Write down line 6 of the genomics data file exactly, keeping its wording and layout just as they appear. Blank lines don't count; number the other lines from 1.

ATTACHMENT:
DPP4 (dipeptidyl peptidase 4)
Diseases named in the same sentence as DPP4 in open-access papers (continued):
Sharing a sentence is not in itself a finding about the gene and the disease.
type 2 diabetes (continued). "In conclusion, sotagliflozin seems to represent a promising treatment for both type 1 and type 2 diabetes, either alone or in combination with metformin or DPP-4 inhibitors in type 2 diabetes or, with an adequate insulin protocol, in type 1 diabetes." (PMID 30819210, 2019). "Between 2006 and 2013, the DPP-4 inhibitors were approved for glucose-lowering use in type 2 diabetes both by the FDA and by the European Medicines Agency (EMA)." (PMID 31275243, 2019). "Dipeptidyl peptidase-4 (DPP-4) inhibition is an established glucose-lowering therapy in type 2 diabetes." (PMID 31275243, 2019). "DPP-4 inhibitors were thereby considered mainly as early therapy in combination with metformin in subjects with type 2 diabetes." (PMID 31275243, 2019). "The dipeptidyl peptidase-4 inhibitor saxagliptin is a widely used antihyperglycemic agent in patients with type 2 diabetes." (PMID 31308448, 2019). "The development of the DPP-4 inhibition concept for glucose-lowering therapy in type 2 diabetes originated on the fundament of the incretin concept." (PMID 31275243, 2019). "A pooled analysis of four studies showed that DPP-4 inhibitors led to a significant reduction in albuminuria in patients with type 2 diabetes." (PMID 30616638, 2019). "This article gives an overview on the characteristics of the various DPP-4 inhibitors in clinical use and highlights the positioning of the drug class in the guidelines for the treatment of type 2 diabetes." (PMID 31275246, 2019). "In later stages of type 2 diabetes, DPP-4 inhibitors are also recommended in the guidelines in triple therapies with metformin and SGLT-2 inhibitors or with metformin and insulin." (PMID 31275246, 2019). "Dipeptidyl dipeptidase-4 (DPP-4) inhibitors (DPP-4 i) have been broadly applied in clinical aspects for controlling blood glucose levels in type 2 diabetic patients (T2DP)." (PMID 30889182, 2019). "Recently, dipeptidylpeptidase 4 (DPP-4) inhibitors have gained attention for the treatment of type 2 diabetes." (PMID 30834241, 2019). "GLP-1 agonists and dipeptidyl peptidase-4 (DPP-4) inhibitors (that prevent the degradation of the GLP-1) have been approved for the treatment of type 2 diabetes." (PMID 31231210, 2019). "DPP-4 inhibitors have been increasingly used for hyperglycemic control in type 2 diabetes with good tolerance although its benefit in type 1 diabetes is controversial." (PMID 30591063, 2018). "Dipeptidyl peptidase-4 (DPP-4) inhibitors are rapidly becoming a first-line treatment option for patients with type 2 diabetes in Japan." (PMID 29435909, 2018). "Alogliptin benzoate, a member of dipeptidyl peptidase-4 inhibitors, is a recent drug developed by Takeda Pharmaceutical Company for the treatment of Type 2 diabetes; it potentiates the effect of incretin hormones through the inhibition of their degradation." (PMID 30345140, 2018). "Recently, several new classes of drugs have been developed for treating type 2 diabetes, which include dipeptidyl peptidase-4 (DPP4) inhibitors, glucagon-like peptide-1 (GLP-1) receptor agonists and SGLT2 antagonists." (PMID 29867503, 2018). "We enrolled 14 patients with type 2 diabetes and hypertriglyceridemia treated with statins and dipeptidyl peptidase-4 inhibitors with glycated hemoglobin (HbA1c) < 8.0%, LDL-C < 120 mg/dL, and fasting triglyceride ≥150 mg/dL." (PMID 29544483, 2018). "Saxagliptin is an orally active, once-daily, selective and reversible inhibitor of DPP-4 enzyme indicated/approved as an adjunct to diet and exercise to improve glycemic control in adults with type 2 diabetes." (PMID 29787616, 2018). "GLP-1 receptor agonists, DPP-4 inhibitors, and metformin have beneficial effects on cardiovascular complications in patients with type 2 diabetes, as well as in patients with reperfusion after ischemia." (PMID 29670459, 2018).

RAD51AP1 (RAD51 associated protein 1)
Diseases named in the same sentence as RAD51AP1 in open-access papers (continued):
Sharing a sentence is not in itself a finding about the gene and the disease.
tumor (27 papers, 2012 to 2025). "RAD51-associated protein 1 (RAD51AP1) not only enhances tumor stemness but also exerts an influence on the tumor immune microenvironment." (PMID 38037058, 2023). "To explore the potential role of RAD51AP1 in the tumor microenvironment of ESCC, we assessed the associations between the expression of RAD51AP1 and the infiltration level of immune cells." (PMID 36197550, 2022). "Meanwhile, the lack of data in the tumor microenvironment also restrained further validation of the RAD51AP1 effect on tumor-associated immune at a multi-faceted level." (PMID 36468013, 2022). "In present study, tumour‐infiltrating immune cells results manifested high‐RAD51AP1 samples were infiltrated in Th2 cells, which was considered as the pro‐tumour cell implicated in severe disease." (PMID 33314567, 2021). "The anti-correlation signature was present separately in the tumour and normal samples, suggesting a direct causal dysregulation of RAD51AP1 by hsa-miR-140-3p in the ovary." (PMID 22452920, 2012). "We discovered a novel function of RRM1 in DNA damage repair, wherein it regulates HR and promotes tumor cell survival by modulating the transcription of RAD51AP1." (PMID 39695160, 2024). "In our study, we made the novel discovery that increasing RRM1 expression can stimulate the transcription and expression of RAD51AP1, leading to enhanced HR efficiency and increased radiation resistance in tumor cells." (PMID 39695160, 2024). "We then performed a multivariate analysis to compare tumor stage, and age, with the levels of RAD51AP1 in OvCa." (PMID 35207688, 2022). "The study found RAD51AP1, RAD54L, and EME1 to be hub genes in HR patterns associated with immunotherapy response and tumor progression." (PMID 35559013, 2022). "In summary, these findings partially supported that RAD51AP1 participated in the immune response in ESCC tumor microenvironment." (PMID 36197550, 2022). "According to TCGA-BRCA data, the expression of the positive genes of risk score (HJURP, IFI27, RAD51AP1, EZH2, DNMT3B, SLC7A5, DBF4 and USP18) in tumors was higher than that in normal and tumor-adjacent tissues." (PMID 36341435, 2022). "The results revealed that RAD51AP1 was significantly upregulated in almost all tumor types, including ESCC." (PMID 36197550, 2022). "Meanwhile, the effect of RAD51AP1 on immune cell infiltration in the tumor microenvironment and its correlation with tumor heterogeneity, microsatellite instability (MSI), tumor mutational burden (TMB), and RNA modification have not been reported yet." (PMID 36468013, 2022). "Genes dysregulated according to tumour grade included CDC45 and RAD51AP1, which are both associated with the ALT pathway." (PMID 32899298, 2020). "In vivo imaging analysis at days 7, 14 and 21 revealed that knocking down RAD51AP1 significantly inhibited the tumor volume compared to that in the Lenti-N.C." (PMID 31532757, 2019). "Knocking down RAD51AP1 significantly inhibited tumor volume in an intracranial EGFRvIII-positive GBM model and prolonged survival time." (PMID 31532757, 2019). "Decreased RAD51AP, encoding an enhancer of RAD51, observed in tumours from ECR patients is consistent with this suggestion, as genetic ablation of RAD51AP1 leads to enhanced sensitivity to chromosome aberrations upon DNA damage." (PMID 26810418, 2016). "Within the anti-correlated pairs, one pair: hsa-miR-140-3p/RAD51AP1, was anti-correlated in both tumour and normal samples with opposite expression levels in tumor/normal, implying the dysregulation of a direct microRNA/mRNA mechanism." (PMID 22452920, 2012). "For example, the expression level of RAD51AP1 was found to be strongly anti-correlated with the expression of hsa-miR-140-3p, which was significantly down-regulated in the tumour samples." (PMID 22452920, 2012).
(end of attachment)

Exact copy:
Diseases named in the same sentence as RAD51AP1 in open-access papers (continued):